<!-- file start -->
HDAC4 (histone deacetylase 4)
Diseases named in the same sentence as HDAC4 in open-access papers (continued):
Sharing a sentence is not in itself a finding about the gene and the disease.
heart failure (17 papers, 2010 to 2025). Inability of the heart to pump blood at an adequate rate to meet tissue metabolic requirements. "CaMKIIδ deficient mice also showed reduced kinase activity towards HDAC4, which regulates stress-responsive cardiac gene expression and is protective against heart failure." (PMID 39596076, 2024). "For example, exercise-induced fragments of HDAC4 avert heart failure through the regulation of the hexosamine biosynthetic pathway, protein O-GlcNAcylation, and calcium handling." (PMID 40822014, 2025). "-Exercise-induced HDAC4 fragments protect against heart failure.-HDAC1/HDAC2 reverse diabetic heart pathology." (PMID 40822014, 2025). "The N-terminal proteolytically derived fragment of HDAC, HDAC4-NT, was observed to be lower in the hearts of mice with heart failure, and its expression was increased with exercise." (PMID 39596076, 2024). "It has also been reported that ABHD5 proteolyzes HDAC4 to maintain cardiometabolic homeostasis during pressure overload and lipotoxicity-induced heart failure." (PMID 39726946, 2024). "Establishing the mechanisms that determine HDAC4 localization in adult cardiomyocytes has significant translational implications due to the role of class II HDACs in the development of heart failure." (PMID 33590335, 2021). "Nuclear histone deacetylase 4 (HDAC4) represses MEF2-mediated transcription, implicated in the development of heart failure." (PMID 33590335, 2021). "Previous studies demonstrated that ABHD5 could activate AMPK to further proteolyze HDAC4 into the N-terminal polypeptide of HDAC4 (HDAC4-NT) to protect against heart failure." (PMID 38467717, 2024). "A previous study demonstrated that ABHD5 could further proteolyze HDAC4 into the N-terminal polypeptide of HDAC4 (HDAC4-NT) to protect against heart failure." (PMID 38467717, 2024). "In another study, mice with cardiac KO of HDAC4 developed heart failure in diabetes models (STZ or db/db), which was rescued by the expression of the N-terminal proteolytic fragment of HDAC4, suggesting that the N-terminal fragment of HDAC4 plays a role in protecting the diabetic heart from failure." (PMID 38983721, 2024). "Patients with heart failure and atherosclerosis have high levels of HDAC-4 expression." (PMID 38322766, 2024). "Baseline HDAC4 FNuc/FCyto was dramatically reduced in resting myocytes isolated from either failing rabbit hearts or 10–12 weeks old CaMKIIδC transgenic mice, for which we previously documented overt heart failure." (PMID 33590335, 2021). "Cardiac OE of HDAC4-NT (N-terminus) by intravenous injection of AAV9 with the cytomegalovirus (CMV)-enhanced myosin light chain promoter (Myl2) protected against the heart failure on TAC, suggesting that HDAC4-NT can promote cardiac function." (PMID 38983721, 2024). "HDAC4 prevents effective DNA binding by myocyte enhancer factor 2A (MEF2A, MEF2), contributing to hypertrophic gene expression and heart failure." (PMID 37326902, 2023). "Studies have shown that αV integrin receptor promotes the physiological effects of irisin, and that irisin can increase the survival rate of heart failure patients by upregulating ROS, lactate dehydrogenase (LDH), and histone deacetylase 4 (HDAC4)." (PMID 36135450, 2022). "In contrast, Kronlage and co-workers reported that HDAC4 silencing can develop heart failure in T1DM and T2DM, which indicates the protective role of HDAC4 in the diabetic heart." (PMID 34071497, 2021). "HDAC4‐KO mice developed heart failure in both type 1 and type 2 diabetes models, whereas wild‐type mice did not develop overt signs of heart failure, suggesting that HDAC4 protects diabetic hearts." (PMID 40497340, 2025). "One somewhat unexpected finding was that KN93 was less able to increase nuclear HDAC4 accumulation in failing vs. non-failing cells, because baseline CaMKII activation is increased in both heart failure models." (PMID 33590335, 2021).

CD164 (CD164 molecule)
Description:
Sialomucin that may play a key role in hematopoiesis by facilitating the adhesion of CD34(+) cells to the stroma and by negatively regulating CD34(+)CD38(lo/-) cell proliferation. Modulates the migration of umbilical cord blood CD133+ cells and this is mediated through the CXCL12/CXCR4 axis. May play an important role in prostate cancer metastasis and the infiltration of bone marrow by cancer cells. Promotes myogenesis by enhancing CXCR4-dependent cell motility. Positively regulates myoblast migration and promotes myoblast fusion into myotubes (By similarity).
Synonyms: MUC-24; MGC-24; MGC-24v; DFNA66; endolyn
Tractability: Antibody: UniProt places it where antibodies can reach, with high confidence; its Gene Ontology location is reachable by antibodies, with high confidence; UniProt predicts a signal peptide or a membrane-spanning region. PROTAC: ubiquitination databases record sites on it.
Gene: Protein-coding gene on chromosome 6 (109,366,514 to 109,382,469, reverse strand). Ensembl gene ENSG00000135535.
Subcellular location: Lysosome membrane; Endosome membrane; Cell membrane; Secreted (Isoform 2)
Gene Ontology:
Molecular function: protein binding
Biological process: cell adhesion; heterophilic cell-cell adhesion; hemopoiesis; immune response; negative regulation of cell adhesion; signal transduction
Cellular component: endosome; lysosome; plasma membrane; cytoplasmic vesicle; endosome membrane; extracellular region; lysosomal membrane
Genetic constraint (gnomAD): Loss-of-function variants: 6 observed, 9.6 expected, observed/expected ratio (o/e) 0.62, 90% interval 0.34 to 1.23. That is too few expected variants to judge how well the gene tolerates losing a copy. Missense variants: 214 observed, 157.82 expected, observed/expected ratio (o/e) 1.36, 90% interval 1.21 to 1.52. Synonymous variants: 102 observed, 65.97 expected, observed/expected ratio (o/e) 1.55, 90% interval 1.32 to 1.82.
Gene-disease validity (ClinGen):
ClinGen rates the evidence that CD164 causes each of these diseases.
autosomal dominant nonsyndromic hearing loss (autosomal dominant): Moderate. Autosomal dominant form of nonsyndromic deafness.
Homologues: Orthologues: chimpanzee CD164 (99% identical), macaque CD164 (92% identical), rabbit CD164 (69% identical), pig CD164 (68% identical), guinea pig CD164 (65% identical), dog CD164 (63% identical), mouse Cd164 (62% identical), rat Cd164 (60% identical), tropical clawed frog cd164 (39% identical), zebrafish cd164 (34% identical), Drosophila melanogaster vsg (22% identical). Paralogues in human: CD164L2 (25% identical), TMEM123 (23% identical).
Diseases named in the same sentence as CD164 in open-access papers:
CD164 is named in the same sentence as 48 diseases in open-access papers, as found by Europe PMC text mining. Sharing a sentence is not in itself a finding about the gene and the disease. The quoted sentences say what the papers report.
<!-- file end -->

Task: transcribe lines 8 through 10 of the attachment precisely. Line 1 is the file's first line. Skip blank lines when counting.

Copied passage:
Synonyms: MUC-24; MGC-24; MGC-24v; DFNA66; endolyn
Tractability: Antibody: UniProt places it where antibodies can reach, with high confidence; its Gene Ontology location is reachable by antibodies, with high confidence; UniProt predicts a signal peptide or a membrane-spanning region. PROTAC: ubiquitination databases record sites on it.
Gene: Protein-coding gene on chromosome 6 (109,366,514 to 109,382,469, reverse strand). Ensembl gene ENSG00000135535.